US firms up­beat on long-term ben­e­fits

China Daily (USA) - - FRONT PAGE - By HE WEI in Shang­hai hewei@chi­ Shi Jing con­tributed to this story.

United States com­pa­nies op­er­at­ing in China re­gard the coun­try as a strate­gi­cally im­por­tant mar­ket and an­tic­i­pate long-term growth de­spite the cur­rent trade fric­tions.

“Glob­al­iza­tion and open trade are ab­so­lutely an un­stop­pable trend,” Matt Tsien, pres­i­dent of Gen­eral Mo­tors China, said on Tues­day on the side­lines of the on­go­ing China In­ter­na­tional Im­port Expo in Shang­hai.

Tsien said that many in­dus­tries, in­clud­ing the au­to­mo­bile sec­tor, are very much re­liant on global in­te­gra­tion so that “glob­al­iza­tion pro­vides ul­ti­mately the best ben­e­fits for ev­ery­one”.

Stephen Bad­ger, chair­man of the board of di­rec­tors of US food com­pany Mars Inc, echoed the open­ing speech of the expo given by Pres­i­dent Xi Jin­ping on sup­port­ing eco­nomic glob­al­iza­tion, open­ing-up and in­clu­sive devel­op­ment, say­ing th­ese are “all prin­ci­ples that Mars stands by as well”.

“The expo is a plat­form that goes be­yond China — it is a truly global event driv­ing devel­op­ment across all Chi­nese in­dus­tries by pro­mot­ing co­op­er­a­tion among gov­ern­ment and busi­ness en­ti­ties as well as pro­mot­ing glob­al­iza­tion and trade lib­er­al­iza­tion,” Bad­ger said.

Mars is among some 180 US en­ter­prises par­tic­i­pat­ing in the world’s first im­port themed ex­hi­bi­tion held at a na­tional level, and the com­pany views the event as “an im­por­tant sig­nal for con­tin­ued open­ing-up and a won­der­ful in­vi­ta­tion for cross-bor­der col­lab­o­ra­tion”.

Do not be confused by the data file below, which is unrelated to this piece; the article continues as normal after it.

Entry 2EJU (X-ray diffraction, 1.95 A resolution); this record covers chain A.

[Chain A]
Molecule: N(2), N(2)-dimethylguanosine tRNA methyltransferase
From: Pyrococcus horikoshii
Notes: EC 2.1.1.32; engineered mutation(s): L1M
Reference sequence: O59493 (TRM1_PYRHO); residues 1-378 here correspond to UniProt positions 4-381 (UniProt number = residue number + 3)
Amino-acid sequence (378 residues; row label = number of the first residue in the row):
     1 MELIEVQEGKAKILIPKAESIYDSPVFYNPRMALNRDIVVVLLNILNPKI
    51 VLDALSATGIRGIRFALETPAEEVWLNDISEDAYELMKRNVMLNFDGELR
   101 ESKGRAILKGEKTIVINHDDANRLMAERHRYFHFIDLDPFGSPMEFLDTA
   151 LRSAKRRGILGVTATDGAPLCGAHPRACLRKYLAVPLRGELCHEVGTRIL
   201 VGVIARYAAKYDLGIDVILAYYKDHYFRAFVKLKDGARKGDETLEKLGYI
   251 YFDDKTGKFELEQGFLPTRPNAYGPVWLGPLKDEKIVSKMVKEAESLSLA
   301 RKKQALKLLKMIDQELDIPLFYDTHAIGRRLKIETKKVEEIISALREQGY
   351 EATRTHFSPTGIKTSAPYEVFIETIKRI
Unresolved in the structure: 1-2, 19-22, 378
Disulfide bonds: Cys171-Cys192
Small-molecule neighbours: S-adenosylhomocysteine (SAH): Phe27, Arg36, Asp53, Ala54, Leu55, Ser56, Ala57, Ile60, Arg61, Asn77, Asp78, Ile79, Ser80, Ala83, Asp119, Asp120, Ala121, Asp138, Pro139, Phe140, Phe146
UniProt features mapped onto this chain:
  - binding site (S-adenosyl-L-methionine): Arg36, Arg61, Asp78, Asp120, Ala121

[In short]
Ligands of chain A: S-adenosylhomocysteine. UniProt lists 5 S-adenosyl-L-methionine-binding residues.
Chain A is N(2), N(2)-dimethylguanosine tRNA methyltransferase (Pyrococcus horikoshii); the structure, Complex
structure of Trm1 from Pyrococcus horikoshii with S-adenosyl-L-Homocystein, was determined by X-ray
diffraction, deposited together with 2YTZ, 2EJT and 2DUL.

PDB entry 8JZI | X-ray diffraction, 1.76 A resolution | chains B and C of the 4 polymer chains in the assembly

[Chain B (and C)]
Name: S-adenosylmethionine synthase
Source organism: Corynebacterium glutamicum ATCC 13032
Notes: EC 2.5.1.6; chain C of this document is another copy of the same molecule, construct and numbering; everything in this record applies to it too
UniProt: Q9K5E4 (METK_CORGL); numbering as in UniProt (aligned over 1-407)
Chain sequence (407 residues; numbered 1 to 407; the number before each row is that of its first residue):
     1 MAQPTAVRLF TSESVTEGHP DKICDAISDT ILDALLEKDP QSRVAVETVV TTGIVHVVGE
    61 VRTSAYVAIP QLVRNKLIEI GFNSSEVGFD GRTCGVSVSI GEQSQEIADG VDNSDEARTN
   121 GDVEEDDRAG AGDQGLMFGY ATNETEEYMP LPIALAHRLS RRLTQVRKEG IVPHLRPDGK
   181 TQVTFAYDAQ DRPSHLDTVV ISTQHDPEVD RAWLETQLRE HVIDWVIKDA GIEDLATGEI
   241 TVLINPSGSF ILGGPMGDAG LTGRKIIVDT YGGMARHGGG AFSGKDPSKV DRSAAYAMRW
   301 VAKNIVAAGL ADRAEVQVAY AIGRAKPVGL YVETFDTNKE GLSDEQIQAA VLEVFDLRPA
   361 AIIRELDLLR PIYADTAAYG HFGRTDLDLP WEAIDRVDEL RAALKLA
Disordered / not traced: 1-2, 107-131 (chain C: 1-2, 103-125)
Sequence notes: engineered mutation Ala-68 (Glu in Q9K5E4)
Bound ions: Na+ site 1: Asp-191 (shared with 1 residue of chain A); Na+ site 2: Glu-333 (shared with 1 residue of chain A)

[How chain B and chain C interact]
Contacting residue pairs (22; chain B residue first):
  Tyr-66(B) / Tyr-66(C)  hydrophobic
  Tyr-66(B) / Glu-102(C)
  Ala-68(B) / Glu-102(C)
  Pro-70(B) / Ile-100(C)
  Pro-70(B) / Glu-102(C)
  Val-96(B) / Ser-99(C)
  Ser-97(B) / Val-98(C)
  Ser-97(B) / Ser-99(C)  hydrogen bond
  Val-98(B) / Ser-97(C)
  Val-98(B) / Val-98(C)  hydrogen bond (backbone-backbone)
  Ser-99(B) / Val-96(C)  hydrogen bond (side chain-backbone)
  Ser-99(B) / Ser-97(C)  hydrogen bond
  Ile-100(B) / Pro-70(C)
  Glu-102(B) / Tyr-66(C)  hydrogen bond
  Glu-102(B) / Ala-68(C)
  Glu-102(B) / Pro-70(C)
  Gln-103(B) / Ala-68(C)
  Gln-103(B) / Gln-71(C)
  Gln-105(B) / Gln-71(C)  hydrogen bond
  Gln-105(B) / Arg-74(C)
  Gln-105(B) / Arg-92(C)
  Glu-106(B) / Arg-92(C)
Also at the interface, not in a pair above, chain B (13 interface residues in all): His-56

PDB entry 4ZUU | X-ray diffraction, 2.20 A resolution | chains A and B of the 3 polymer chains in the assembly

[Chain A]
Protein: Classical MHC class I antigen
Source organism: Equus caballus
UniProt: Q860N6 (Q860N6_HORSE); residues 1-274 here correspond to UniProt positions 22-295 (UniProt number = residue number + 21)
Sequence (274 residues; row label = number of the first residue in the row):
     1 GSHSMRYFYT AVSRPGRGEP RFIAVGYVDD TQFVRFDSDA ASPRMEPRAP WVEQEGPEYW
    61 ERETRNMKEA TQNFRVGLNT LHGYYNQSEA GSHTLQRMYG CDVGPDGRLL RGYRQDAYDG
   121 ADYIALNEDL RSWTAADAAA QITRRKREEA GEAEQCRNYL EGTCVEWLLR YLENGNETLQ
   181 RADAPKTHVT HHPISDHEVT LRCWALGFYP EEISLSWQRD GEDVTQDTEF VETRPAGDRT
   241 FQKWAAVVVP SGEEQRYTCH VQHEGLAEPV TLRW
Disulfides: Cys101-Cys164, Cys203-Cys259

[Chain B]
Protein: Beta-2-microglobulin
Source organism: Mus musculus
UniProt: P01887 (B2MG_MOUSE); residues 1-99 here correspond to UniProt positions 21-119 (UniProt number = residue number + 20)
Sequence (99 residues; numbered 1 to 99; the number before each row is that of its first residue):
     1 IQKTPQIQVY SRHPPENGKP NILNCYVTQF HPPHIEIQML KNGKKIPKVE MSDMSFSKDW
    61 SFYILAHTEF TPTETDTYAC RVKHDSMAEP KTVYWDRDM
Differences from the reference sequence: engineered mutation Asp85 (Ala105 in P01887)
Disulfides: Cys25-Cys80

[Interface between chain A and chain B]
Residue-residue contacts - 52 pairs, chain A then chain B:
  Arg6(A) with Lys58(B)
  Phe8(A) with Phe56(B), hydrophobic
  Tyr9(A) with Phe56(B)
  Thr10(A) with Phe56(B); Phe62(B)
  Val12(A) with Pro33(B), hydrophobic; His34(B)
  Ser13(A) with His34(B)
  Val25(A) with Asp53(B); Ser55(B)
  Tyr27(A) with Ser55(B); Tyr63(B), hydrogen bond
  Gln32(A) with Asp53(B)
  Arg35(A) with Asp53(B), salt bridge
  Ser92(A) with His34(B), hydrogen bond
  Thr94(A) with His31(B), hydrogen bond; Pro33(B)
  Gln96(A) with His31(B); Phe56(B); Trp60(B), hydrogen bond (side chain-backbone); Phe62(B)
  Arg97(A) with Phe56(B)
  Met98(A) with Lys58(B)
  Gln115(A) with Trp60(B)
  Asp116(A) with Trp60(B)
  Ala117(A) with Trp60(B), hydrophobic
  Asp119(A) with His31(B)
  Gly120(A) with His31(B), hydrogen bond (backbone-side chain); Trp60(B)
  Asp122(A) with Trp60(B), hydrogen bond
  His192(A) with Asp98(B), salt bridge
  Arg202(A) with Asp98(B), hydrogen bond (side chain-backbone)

“The oc­ca­sional lit­tle storm won’t have a big im­pact on the long-term di­rec­tion,” said Clay Nesler, vice-pres­i­dent of global en­ergy and sus­tain­abil­ity at John­son Con­trols, a multi­na­tional com­pany with ex­ten­sive US hold­ings, that adopts tech­nolo­gies to make build­ings safer, smarter and more sus­tain­able.

Nesler said the com­pany has long seen China as a long-term growth mar­ket, and the on­go­ing expo is an im­por­tant sig­nal that China wants to be open and can po­ten­tially cre­ate lots of op­por­tu­ni­ties for com­pa­nies from around the world to par­tic­i­pate in this grow­ing mar­ket.

“When it comes to the many (bi­lat­eral) is­sues, as long as peo­ple work to­ward a bet­ter fu­ture, there is enough brain power and his­tory of col­lab­o­ra­tion be­tween com­pa­nies, peo­ple and na­tions that I think we can over­come that,” Tsien said.

China has also be­come an in­te­gral part in the growth plans of many US busi­nesses, not just be­cause of its sheer size but also due to its strate­gic im­por­tance, ac­cord­ing to Stephen Shafer, pres­i­dent of 3M China, a diver­si­fied man­u­fac­turer.

“China is ac­tu­ally be­com­ing the leader in many mar­kets and tech­nolo­gies that we are in­ter­ested in,” said Shafer, re­fer­ring to dig­i­tal plat­forms in China that help com­pa­nies en­gage with cus­tomers.

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